Steam Deck OLED Review: A Portable Laptop Alternative

Steam Deck OLED – the best portable device and a worthy alternative to a laptop.

The Steam Deck OLED comes in a shipping box that surprised users even in the original LCD model. On the inside of the novelty, there are also places where you can play the console. Here’s a fun feature.
Inside, we are also greeted by the packaged console in a case, a charger, a bag for carrying the charger, and a cloth for wiping the screen.

Steam Deck OLED

I tested the 1 TB Steam Deck OLED, which differs from the 512 GB version by using matte glass. I have encountered different opinions about this, but at least under direct studio light, it is easy to make out the picture on my version, not to mention using it outdoors, in the subway, etc. The version with glossy glass, of course, will glare in such conditions.

Screen: OLED, 7.4 inches with a resolution of 1280x800 pixels, from 10 to 90 Hz, brightness 600 nits (1000 in HDR).
CPU: 6-nm AMD Zen 2.
Memory: 1 TB NVMe SSD.
Network: Wi-Fi 6E, Bluetooth 5.3.
Battery: 50 Wh with a charging power of 45 W, Type-C PD3.0.
Dimensions and weight: 298x117x49 mm, 640 g.
OS: SteamOS 3 (based on Arch Linux).
Price: $649 (excluding tax).


I must admit, this is my first Steam Deck. I didn’t really use the original version, now called the Steam Deck LCD. Nevertheless, I was unpleasantly surprised by the size of the Steam Deck OLED, especially compared to the Ayaneo Air Plus. The Valve console is wider than the Xiaomi Pad 5 or iPad Pro, which have 11-inch screens.
This device is positioned as a portable console, but using the Steam Deck in public transport is not very comfortable. With the Ayaneo, which has a 6-inch screen, this was not the case.
Moreover, there are also questions about the materials of the case. Here the plastic is so cheap that it cannot be put into words. As soon as you take the Steam Deck OLED in your hands, there is some kind of tactile rejection.
You may have seen news that owners of the Steam Deck OLED are smelling the air the console blows out. This smell is different from the smell from a laptop, PlayStation, or Ayaneo. It’s hard to describe, but the whole console smells like that, even when it’s turned off. Some kind of chemical plastic, no other way.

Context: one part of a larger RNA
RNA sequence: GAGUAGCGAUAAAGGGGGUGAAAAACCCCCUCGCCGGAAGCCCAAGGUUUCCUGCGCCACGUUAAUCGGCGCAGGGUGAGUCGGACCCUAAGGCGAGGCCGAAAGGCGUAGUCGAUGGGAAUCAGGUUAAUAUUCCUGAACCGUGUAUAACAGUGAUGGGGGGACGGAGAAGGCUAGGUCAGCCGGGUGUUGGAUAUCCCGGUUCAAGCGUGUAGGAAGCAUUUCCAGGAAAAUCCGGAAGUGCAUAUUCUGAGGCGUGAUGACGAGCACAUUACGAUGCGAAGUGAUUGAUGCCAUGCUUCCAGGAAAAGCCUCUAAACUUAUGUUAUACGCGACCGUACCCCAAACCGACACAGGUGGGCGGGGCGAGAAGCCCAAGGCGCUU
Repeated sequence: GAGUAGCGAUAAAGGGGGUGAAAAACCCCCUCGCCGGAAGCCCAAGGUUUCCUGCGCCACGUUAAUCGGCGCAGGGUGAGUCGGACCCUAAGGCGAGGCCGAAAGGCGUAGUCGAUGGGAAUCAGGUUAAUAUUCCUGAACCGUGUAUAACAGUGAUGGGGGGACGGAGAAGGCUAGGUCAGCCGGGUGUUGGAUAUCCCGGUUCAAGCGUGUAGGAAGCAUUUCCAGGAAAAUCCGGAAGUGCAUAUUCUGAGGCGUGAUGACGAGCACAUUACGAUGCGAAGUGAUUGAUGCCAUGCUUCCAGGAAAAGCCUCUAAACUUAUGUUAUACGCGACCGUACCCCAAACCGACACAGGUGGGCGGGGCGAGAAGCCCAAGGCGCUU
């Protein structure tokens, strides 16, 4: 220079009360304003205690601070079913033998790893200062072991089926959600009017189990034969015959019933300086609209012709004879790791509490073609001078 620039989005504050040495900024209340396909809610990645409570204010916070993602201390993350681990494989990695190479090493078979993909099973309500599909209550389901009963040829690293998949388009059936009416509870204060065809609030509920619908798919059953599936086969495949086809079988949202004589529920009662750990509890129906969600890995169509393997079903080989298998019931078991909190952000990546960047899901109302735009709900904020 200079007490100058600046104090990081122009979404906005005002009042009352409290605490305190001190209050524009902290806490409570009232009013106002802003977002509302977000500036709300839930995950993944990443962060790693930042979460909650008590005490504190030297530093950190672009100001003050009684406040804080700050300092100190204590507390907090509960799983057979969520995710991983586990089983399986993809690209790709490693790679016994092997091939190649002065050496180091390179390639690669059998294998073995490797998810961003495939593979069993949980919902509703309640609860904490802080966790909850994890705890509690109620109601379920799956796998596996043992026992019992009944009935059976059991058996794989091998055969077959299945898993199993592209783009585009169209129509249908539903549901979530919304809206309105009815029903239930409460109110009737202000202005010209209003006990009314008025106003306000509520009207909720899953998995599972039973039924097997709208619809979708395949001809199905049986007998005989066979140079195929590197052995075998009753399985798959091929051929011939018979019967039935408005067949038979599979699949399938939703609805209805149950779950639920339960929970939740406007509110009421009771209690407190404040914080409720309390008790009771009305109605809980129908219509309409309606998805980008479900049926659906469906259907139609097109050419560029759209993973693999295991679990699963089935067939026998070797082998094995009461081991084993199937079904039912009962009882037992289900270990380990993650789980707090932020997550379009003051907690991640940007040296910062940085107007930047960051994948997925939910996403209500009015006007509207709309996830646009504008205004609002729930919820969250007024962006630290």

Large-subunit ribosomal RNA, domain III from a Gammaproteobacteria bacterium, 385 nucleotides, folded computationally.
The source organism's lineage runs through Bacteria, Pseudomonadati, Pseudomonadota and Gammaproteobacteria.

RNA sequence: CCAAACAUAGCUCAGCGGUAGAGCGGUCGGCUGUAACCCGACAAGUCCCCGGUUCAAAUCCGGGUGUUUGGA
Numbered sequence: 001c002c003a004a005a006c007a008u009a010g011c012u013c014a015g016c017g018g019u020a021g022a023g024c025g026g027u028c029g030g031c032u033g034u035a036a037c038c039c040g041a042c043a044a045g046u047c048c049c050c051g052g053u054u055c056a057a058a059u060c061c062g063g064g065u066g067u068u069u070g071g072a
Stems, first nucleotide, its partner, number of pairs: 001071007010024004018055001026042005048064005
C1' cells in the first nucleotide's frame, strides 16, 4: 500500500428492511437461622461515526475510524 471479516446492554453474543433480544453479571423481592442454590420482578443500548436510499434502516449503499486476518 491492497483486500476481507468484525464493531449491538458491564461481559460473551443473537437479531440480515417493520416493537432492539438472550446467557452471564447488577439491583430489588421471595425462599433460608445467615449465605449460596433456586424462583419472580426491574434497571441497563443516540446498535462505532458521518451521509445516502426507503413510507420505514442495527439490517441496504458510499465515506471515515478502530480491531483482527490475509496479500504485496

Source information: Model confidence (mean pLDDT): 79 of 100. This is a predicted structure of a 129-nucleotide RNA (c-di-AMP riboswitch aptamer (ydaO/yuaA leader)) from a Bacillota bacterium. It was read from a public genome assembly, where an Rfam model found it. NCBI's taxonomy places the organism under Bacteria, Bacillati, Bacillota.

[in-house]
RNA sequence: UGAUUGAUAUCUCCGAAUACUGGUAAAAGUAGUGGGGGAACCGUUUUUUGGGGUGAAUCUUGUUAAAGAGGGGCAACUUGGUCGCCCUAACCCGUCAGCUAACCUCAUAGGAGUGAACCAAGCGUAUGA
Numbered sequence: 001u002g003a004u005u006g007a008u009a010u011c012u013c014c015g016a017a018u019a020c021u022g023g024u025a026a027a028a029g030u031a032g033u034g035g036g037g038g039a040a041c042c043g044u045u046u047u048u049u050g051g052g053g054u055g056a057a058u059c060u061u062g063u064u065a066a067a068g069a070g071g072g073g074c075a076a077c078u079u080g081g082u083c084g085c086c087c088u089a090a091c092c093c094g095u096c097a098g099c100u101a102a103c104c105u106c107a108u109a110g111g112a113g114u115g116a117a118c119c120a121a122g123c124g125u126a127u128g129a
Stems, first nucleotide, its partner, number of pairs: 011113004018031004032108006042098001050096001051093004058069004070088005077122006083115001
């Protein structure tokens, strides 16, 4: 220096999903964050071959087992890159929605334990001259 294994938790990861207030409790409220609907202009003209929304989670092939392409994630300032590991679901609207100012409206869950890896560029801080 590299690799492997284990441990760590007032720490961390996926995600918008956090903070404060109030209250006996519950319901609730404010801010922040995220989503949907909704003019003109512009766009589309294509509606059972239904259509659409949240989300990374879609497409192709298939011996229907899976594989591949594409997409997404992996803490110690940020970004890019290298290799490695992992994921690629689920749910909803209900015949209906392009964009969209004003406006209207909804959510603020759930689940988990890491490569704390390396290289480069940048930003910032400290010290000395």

And yet, in a large hand, the Steam Deck OLED fits well, fingers perfectly hit all the control elements. The only thing that puzzled me was the placement of the rear petals. In the case of the top ones, everything is also good, but pressing the bottom ones is very uncomfortable, as the ring finger and little fingers lie on them.
The buttons themselves press down decently, though the bumpers and triggers also feel budget. The sticks, in turn, seem too high, but this gives better control in some games, so here everyone will find a flaw or advantage.
Except for the size and quality of the case materials, everything else in this device pleased me, so let’s move on to the positive part of the review.

As the name of the device itself implies, the updated Steam Deck got an OLED display with a refresh rate of 90 Hz. Perhaps someone will not be satisfied with the low resolution of the screen, but at 7.4 inches this is really enough. Moreover, such a resolution significantly reduces the load on the GPU, which gives additional frames and autonomy.

I had no opportunity to measure the brightness with a lux meter, but I believe the claimed 600 nits in SDR and 1000 nits in HDR content. These values are easily enough to play with light directed at the Steam Deck. Moreover, the minimum brightness does not blind in complete darkness, which means that playing before bedtime is not a problem.
I want to praise Valve for not putting a panel with support for 120 Hz and higher in the console. Values of 90 Hz are enough for the picture to seem smoother than at 60 Hz. Moreover, in the overlay with settings, you can manually set from 10 to 90 Hz in steps of 1 Hz.

The bezels around the screen, although smaller compared to the original model, are difficult to call unnoticeable.

As for the screen in the Steam Deck OLED, there is nothing to complain about. Owners of the original models complained about the poor responsiveness of the touch screen, but here everything is like in any smartphone. By the way, the polling rate of the touch layer here is180 Hz.